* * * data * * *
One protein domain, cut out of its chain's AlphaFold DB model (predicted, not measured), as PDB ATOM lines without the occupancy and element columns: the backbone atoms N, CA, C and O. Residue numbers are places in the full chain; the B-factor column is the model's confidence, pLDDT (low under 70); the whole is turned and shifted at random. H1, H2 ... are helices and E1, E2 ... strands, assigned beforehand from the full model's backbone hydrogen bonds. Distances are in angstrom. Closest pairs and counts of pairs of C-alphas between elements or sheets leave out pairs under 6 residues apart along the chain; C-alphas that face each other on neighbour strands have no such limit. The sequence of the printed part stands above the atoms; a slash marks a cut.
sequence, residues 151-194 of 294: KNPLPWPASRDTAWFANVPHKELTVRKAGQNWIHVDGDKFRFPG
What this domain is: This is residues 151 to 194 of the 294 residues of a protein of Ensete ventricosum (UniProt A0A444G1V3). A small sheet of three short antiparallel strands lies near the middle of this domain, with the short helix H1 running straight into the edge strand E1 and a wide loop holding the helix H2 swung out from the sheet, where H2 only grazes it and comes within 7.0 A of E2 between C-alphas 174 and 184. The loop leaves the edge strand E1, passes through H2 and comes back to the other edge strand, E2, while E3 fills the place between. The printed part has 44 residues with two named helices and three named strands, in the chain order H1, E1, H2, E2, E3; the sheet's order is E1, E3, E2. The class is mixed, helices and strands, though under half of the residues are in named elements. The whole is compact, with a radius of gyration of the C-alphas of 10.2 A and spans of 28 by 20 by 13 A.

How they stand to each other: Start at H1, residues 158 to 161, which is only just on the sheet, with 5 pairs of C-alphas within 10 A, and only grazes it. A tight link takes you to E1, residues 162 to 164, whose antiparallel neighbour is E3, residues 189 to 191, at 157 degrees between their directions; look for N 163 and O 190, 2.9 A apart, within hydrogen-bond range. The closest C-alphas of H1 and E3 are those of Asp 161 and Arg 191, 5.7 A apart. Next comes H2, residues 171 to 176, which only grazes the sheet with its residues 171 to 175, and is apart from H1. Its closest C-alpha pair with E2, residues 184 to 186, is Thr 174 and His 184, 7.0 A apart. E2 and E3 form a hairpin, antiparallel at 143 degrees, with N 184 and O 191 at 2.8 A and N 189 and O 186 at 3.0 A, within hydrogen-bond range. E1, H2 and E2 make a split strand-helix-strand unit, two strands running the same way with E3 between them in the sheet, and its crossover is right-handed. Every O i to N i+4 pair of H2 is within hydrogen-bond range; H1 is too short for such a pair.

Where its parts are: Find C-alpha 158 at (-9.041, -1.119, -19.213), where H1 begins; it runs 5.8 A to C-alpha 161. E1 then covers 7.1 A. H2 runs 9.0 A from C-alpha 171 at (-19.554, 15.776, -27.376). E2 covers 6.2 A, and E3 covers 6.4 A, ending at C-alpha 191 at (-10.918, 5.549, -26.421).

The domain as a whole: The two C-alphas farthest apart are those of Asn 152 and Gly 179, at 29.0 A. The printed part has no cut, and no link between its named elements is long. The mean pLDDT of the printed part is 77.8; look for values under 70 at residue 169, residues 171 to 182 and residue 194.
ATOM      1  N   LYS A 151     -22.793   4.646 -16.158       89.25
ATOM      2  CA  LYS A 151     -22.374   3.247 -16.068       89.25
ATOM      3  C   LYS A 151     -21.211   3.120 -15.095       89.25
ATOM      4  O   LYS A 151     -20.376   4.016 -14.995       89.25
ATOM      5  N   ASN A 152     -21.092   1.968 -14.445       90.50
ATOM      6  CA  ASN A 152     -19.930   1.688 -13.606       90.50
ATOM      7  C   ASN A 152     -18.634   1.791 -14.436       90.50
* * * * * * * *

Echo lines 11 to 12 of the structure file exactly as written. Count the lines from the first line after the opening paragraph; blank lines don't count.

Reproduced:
ATOM      6  CA  ASN A 152     -19.930   1.688 -13.606       90.50
ATOM      7  C   ASN A 152     -18.634   1.791 -14.436       90.50